Al Azhar to review soap operas

In the latest development on the growing power of "official Islam" in Egyptian public life, the Ministry of Information has decreed Al Azhar will now review new soap operas:

Cairo - Egyptian television dramas will soon be subject to review by a panel of religious censors, sparking an outcry by authors who say the move is a threat to their creative freedom and livelihoods.


Information Minister Mamduh al-Beltagi told reporters that he wanted to ensure better quality Egyptian television series, which have been overtaken in popularity by Syrian productions in recent years.


He said that under the new rules, only shows that are "responsible" and "respect the values and traditions of Egyptian society" will be allowed to hit the airwaves.


"The media cannot be transformed into instruments to distill poison under the pretext of artistic licence," he said.


Certain programmes will now be presented to the clerics of Al-Azhar, the world's highest Sunni Islam authority, and the small but powerful Christian church before being broadcast, Beltagi said.


The minister has already axed a television miniseries called A Girl From Shubra, a tale of the relationship between a Christian woman and a Muslim man during the Egyptian struggle for independence in the 1940s.


The ban sparked a deluge of criticism from writers but Beltagi defended the move saying the programme "deals with relations between Christians and Muslims in a way that undermines national unity".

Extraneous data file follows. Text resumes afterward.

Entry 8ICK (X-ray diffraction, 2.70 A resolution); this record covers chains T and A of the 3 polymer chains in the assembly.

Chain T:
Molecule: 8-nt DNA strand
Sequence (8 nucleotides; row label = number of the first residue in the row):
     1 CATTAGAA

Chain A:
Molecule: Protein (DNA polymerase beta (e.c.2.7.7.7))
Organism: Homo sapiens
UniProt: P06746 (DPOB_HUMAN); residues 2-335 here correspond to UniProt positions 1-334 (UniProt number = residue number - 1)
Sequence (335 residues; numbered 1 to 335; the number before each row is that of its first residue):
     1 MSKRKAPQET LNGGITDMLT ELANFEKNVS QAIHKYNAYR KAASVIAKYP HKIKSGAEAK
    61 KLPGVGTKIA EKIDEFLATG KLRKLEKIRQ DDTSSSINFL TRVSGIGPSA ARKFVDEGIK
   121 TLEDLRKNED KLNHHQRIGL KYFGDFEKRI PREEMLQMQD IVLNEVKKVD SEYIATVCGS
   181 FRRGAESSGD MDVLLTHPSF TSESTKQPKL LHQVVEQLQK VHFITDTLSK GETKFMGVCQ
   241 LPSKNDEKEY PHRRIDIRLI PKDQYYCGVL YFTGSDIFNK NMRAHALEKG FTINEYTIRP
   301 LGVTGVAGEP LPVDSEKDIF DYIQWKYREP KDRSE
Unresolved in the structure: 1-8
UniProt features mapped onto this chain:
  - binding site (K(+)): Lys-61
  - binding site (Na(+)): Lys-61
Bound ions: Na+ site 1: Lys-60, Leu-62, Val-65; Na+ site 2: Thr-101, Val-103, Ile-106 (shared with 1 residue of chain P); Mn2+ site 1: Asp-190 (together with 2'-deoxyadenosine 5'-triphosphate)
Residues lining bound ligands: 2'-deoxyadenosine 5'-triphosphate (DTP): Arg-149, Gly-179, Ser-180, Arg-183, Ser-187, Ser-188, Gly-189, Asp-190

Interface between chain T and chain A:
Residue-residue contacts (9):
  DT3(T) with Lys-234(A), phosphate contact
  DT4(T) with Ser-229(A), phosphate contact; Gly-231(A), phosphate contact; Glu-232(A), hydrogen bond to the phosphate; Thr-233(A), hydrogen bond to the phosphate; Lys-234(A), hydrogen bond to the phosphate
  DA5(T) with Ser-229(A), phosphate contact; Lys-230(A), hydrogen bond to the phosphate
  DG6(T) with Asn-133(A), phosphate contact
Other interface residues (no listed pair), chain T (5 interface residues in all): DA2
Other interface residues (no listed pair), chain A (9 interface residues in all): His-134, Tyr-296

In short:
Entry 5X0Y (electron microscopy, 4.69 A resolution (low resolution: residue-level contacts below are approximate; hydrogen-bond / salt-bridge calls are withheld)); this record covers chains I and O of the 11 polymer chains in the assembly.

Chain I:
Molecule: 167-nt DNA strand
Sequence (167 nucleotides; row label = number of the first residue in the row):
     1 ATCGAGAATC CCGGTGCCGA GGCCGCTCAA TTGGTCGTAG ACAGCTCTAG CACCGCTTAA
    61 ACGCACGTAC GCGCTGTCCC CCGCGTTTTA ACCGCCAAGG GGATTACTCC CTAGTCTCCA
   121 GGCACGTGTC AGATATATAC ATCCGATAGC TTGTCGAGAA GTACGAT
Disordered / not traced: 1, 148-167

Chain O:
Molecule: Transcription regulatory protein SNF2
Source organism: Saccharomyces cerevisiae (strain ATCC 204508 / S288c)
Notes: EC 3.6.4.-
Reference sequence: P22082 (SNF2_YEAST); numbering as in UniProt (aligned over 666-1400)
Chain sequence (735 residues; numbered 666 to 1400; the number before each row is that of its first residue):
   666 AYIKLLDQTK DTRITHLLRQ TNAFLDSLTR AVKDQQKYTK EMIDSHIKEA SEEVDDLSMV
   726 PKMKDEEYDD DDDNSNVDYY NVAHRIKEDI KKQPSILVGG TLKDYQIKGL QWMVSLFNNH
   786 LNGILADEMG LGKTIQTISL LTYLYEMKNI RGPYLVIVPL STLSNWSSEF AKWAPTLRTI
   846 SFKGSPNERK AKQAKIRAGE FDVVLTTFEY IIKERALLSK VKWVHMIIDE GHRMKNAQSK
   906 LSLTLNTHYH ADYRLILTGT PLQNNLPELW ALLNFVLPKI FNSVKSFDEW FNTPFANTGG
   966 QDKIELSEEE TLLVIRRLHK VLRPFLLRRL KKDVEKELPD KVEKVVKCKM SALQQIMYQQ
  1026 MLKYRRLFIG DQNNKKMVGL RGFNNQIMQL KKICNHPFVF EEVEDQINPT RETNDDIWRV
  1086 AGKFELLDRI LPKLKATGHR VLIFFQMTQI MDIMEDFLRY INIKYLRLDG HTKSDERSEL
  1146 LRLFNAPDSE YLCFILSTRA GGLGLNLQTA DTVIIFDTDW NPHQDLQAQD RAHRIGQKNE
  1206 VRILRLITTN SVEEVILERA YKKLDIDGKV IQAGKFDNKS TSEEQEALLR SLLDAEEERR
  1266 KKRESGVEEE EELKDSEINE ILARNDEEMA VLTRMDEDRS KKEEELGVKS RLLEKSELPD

There are going to be a lot of different interpretations of this. It could be, as the article seems to suggest, that the current sectarian tensions in Egypt are making the state adopt a more cautious take on TV programming, especially after the brouhaha that followed 'The Girl from Shubra'. It could be simply yet another control freak aspect of the regime. A lot of people will see the US behind this, especially after the scandal of 2002's 'Headless Horseman' 'Knight Without a Horse' serial, which featured among other things the Protocols of the Elders of Zion as a historical document. And I'm sure more reasons can be found. But it's rather worrying that at a time when Arab media satellite is exploding with new types of exciting content (good or bad), state TV is adding yet another layer of censorship and control.

There is another element to this, too: why is Al Azhar increasingly becoming the official referee on what is Islamically correct when Sunni Islam, at least, is not meant to be clerical?
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Issandr El Amrani

Issandr El Amrani is a Cairo-based writer and consultant. His reporting and commentary on the Middle East and North Africa has appeared in The Economist, London Review of Books, Financial Times, The National, The Guardian, Time and other publications. He also publishes one of the longest-running blog in the region, www.arabist.net.